5 Reasons to Stick With Windows Vista

Plus, one big reason not to

Windows Vista was not Microsoft’s most-loved release. People look at Windows 7 with nostalgia, but you don't hear much love for Vista. Microsoft has mostly forgotten it, but Vista was a good, solid operating system with many things going for it. If you’re considering upgrading from Vista to Windows 7 or later, here are five reasons to stick with it (and one huge reason not to).

Microsoft ended support for Windows Vista in 2017. We recommend upgrading to Windows 10 or Windows 11.

Upgrading from Vista to a new Windows version requires a clean install. You have to purchase the new operating system or a computer that runs it already.

Vista Is Similar to Windows 7

Windows 7 is, at its core, Vista. The underlying engine is the same. Windows 7 adds a lot of polish and refinement to the fundamental Vista underpinnings. That doesn’t mean the two products are twins. Windows 7 is faster and easier to use, but they have most of the same parts under the hood.

Windows Vista

Vista Is Secure

Vista is a secure, properly locked-down operating system. One of the innovations it introduced was User Account Control. Although a pain in the neck at first with its endless prompts, UAC was a considerable step up for security and was refined over time to be less annoying.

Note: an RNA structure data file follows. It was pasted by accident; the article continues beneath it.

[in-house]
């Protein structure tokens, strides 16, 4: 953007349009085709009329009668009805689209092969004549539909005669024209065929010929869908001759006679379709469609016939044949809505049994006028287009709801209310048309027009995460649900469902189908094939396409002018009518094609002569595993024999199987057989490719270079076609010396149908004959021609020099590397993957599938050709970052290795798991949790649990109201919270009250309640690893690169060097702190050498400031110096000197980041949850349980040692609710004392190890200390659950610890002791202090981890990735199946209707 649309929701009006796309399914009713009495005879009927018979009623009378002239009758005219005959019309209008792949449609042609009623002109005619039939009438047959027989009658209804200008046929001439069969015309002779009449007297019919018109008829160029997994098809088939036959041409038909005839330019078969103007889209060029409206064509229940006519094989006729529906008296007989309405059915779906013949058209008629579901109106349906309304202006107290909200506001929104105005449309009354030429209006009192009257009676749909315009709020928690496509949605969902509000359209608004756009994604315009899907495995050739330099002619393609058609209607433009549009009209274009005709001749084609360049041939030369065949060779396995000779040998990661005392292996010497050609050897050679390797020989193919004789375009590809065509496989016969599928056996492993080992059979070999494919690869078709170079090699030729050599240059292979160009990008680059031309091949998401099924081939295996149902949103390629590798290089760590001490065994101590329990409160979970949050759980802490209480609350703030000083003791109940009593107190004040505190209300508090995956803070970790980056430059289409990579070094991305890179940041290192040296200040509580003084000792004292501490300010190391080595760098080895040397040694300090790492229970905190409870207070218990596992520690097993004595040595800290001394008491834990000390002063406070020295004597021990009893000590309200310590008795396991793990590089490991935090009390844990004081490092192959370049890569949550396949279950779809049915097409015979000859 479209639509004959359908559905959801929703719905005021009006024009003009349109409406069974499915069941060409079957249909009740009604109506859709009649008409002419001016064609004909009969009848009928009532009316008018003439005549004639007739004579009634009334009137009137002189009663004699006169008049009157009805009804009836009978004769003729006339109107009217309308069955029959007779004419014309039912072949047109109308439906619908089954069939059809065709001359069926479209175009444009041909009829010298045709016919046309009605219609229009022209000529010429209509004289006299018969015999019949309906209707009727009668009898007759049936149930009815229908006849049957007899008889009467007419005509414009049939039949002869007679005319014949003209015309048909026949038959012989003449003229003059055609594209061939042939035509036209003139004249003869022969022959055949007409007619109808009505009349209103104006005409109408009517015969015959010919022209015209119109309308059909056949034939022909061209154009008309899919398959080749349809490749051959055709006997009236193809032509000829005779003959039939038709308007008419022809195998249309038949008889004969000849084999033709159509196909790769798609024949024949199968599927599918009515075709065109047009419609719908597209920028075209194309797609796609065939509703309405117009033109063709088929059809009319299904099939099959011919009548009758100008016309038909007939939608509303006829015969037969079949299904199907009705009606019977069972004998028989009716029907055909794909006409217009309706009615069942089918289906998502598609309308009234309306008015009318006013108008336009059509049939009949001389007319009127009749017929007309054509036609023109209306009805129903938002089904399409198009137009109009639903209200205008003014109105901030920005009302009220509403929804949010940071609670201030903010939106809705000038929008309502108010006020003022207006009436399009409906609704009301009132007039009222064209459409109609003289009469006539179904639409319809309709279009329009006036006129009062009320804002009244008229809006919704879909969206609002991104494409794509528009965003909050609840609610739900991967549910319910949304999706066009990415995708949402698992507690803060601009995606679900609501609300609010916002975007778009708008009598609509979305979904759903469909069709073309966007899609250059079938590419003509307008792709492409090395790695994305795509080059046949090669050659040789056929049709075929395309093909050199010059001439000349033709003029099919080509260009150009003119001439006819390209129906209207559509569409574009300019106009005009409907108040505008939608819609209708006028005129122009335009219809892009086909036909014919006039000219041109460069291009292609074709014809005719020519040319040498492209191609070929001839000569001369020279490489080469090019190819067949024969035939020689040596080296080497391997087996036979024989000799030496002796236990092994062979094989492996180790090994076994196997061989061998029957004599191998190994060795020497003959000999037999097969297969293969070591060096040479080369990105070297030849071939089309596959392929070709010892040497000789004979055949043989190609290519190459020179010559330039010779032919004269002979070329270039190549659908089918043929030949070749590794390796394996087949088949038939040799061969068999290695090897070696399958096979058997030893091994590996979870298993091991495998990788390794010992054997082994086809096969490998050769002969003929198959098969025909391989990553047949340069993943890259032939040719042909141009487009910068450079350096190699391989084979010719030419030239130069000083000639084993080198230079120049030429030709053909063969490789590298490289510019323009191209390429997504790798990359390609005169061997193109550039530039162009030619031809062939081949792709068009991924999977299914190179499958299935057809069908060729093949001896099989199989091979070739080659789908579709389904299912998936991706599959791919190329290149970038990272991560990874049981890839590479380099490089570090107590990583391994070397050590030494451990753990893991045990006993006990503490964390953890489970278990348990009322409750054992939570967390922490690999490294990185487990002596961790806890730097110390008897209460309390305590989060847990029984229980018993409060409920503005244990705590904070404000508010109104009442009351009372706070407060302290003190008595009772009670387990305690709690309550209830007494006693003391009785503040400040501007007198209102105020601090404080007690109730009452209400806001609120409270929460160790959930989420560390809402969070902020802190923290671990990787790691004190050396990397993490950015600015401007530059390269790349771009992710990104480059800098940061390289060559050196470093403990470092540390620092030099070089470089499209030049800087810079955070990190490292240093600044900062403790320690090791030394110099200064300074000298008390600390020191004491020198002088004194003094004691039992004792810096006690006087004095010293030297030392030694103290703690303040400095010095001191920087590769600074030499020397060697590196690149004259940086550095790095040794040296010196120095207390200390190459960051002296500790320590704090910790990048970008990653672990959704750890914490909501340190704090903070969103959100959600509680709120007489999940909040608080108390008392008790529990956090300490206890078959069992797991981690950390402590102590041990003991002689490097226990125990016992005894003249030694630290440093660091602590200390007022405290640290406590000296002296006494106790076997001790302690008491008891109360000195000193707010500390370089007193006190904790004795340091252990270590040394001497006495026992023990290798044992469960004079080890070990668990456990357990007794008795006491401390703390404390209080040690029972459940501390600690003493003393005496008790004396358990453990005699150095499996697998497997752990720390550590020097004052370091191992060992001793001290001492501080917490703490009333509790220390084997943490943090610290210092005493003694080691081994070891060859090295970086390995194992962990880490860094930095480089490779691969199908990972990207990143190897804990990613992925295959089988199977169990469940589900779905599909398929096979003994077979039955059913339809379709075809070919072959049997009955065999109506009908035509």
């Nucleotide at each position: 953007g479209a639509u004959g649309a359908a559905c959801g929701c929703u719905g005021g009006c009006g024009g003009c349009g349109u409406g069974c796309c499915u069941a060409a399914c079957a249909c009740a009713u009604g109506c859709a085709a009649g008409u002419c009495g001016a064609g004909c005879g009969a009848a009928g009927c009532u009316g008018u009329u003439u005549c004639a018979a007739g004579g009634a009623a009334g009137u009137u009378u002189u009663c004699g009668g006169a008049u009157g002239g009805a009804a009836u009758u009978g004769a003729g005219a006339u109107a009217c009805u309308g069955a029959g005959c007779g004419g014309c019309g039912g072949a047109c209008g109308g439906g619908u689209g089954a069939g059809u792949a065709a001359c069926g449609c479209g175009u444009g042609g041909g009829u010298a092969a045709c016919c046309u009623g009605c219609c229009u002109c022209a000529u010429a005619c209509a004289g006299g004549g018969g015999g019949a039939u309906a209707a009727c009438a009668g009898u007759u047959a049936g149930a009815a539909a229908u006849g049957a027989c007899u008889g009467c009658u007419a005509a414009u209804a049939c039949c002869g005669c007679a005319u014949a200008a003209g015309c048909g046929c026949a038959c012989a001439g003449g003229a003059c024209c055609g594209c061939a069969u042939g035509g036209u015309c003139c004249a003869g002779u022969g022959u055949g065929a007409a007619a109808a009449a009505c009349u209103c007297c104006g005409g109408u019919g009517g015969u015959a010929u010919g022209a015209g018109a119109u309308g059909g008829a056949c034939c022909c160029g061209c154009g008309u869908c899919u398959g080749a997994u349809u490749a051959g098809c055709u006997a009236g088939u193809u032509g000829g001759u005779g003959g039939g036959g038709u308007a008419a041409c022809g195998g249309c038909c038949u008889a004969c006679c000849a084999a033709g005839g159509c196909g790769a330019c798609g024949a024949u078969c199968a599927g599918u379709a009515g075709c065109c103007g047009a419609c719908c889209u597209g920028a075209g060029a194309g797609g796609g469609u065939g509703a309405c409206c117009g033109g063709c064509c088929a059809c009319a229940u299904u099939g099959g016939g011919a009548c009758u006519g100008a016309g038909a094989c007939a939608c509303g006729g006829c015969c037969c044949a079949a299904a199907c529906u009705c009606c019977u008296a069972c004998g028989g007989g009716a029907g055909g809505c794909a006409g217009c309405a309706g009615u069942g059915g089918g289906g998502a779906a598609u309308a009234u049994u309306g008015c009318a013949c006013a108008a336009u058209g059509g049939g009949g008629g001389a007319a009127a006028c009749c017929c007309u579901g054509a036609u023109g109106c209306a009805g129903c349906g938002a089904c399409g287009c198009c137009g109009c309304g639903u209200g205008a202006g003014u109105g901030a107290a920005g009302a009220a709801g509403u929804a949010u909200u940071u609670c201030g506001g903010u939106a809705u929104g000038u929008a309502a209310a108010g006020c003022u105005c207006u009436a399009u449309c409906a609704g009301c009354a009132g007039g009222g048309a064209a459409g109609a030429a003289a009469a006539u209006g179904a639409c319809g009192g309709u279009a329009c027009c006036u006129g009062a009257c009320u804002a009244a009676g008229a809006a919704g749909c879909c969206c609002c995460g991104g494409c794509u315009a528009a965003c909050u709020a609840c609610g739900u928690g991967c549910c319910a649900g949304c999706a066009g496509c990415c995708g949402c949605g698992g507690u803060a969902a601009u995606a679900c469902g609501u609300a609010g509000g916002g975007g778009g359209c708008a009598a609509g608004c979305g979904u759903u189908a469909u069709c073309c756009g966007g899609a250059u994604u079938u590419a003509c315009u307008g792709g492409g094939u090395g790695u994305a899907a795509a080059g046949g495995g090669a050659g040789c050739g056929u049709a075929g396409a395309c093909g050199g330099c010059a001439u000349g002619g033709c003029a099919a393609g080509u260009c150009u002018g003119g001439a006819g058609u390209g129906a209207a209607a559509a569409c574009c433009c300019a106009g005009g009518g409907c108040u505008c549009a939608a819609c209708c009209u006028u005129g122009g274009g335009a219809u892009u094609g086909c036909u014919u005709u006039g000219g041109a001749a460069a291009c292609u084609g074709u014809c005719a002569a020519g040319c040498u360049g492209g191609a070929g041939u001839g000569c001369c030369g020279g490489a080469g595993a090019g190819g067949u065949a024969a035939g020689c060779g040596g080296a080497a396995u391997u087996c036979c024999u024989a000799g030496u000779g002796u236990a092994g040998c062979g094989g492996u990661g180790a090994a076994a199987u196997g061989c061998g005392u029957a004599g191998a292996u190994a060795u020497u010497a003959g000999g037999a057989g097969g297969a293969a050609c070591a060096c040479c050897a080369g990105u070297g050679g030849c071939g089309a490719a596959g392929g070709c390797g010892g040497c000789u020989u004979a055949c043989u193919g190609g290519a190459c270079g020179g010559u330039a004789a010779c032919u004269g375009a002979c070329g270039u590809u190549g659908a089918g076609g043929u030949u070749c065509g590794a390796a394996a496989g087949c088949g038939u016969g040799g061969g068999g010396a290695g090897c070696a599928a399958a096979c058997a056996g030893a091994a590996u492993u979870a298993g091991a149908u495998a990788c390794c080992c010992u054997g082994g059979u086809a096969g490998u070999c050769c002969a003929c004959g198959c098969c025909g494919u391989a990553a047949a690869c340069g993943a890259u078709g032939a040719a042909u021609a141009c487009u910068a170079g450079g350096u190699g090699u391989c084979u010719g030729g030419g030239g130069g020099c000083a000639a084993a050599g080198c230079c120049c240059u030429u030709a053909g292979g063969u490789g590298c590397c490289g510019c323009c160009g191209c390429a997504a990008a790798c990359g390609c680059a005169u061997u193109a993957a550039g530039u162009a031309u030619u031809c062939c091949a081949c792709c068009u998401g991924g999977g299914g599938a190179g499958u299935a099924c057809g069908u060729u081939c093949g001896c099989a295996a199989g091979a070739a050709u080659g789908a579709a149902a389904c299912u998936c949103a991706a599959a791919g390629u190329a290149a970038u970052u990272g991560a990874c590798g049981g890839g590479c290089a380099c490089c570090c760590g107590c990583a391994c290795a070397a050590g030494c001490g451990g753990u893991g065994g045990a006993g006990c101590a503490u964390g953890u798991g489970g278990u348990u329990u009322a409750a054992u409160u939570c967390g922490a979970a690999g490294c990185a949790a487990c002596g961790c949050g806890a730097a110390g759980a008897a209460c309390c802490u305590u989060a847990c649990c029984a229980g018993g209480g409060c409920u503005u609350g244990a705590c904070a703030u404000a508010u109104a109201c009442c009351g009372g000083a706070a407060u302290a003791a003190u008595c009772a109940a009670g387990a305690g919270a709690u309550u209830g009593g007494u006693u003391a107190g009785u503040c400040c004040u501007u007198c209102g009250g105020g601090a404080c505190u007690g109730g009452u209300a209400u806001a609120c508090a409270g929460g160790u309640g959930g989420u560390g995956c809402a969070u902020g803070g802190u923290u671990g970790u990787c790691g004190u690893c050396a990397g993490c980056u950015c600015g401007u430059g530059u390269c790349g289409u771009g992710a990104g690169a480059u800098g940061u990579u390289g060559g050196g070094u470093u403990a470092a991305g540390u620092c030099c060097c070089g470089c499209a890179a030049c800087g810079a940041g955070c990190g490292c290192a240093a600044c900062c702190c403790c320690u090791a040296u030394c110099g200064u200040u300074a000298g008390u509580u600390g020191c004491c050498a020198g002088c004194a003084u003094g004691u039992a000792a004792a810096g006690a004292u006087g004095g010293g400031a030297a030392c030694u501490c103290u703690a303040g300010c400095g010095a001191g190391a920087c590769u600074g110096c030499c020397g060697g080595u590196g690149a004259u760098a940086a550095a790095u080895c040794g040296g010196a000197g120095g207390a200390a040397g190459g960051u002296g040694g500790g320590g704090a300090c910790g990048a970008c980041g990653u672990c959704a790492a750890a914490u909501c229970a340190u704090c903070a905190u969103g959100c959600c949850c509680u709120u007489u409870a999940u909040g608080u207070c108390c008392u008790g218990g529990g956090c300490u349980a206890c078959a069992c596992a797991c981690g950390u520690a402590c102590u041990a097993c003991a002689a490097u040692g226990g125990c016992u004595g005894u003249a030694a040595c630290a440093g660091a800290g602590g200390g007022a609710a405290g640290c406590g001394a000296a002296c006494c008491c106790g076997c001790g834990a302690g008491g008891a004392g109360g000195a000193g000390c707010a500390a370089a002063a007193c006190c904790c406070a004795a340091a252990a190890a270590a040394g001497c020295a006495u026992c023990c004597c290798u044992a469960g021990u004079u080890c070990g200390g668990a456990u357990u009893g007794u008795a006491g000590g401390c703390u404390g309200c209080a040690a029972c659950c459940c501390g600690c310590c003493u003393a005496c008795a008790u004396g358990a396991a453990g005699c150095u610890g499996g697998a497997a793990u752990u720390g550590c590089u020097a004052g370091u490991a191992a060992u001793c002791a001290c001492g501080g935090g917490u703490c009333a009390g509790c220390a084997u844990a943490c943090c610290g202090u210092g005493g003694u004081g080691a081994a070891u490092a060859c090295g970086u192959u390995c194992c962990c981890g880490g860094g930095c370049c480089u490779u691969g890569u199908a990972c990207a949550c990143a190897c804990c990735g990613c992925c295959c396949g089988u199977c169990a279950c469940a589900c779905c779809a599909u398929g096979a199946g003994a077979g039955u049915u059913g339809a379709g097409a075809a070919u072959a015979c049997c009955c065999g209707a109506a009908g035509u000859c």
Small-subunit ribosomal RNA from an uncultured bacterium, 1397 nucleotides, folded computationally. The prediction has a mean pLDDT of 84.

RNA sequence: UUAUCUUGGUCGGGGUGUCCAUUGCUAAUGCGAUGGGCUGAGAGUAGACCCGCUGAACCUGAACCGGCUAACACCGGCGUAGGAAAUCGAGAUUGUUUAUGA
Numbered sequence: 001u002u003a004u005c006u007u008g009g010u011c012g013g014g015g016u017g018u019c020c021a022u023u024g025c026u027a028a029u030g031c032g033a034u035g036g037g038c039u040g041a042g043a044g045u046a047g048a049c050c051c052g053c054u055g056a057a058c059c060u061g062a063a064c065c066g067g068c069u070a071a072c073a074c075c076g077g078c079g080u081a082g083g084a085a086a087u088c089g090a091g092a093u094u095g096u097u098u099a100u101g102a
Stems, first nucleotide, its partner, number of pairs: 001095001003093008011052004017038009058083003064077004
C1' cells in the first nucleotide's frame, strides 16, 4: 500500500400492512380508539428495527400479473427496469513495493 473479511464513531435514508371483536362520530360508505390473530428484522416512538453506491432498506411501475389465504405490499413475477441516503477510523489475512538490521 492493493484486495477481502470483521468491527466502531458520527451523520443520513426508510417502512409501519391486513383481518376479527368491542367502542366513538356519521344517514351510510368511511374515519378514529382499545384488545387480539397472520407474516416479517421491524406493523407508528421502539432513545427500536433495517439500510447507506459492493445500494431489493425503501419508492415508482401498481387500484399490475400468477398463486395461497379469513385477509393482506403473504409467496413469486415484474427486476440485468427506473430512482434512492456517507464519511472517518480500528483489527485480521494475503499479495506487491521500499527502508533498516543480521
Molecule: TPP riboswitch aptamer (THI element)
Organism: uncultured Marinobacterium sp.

Application Compatibility Is Not a Problem

One of Vista's main problems from the outset was the way it broke many XP programs. Microsoft promised broad compatibility and didn't deliver until later. Still, updates and service packs eventually took care of most of those issues, and software companies finally updated their drivers until just about everything worked with Vista.

Vista Is Stable

Vista was used and tweaked for years all over the world. Microsoft discovered and corrected most of the problems, leading to a rock-solid OS that doesn’t often crash for most users.

Vista Saves Money

You cannot directly upgrade to Windows 7 from XP, meaning that the upgrades come from Vista. It may be hard for many to justify the increased cost for Windows 7 or later when Vista does many of the same things and does them well.

One Big Reason Not to Stick With Windows Vista

Microsoft ended Windows Vista support in 2017. That means there won't be any more Vista security patches or bug fixes and no more technical help. Operating systems that are no longer supported are more vulnerable to malicious attacks than newer operating systems. 

Ready to upgrade? Here's how to do a clean install of Windows 11.

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